By Jose Solís
Few actors can command the screen like Melissa Leo. She has cemented her status as a true scene stealing chameleon in films like The Fighter, Frozen River, Mildred Pierce, and The Big Short. And while she’s mostly regarded as a character, read supporting, actor, she gets a chance to show off her leading lady chops in The Most Hated Woman in America which debuts this week on Netflix. She plays atheist activist Madalyn Murray O’Hair who led a campaign that banned Bible readings in public schools.
Leo infuses the part with heart and courage, so that she becomes a perfect embodiment of the notion that the personal should be political. Director Tommy O’Haver uses Madalyn’s kidnapping and horrific murder, to frame a film that aims to reach everyone’s humanity, regardless of their religious beliefs. Anchored by Leo’s majestic performance, it becomes one of the most important films of the year, in terms of the conversations and debates it could, and should, spark. I had the chance to speak to Leo from SXSW where the film premiered...
The Rachel Weiszenaissance looks to be continuing at full speed after last year's indie hit The Lobster and her good notices for the otherwise middling Light Between the Oceans. We now have the trailer for her latest project, a Victorian era thriller based on a novel by the OG spookmaster Daphne du Maurier called My Cousin Rachel.
There have already been a few film adaptations over the years, but none that star Rachel Weisz, so I'm very excited to see what this latest has to offer.
Let's do a "Yes No Maybe So" after the jump, shall we?
In the fifth episode, we've reached what has to be a boiling point as Jane, Madeline, Celeste and Renata all seem to be coming absolutely unhinged simultaneously. Spoiler alert for the rest of this post: this show is just superb and it's giving us more actressing than we even know what to do with. *tosses roses at television*
Top Ten MVPs of Big Little Lies. Episode 5 "Once Bitten"
10. Madeline's Dream
Bonus points to the show for having a sense of humor about its hardcore annoying refusal to let us know who was murdered. Also any Avenue Q reference is golden.
09 "Bully Free Zone"
That damn bright yellow & red sign.
Don't you feel like it's constantly just taunting everyone in the school? At least half of the adults in this show are bullies themselves and everyone seems so helplessly ill equipped to deal with bullying in school on top of their other issues...
Today's Must Read
Vulture has an amazing profile on Jenny Slate which also gives personal insight into her career and life and, more surprisingly, her former relationship with Chris Evans. He comes off sounding so dreamy which is not what you expect in a breakup discussion!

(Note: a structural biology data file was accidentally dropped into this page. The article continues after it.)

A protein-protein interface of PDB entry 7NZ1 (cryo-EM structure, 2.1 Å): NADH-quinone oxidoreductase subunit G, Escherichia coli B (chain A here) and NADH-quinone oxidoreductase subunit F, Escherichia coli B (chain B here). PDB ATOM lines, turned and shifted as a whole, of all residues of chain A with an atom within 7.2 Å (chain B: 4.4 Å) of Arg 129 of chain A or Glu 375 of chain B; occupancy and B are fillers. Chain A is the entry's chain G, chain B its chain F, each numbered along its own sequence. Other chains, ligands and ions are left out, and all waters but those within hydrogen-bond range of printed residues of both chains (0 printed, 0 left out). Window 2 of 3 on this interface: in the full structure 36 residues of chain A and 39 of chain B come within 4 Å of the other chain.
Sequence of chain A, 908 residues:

Variety the tennis film Battle of the Sexes gets a Sept 22nd release date. Will Emma Stone be back in the Oscar race or will there be no need for a victory lap?
Coming Soon there's a project being pitched in Hollywood that unites classic fairy tale heroines in one story (like a superhero team but fairy tale princesses)
Collider interviews the undervalued Michael Peña about CHIPs and he reveals that he still doesn't know if he's in the Ant-Man sequel (which seemed foolish of Marvel since he totally stole that movie)
lots more after the jump...
By Eric Blume
It’s difficult to review Song to Song, the latest film from Terrence Malick, because based on the standards of cinema (plot, characters, structure, acting, etc.), it’s a pretty terrible movie. But with this film, Malick continues his journey to discover some sort of new cinematic language and style that has a weird beauty all its own.
The story, such as it is, revolves around three people in the music business (played by Michael Fassbender, Rooney Mara, and Ryan Gosling). They go in and out of relationships with each other and a few other folks (notably Natalie Portman, Cate Blanchett, and Bond girl Berenice Marlohe). Malick gives you no real sense of time, so it’s never 100% clear what happens when exactly. But there are many, many scenes with those five people running their hands over each others’ bodies while voiceover proclaims banalities about sex and connection...
Solitary could have gone in many different directions. Filmed over a year inside the supermax solitary confinement prison of Red Onion, Virginia, all sorts of independent narratives that are weaved throughout could have made for their own captivating feature. There are the guards, disturbed by what they see, and the death of the region’s prime coal mining industry that brought them to this line of work. There are the crimes of the prisoners, most of them violent, some of them not so. And then there is, like Ava DuVernay’s (broader, superior) Oscar-nominated 13th, the system itself that is obviously damaged and flawed at its very core.
It's nice, but also a little frustrating, then that director Kristi Jacobson (known best for 2012’s A Place at the Table) chose something far less sensational by focusing on the concept of nature versus nurture. Nice because that feels rare in film, but frustrating because it doesn't make the most of its unique access while doing so...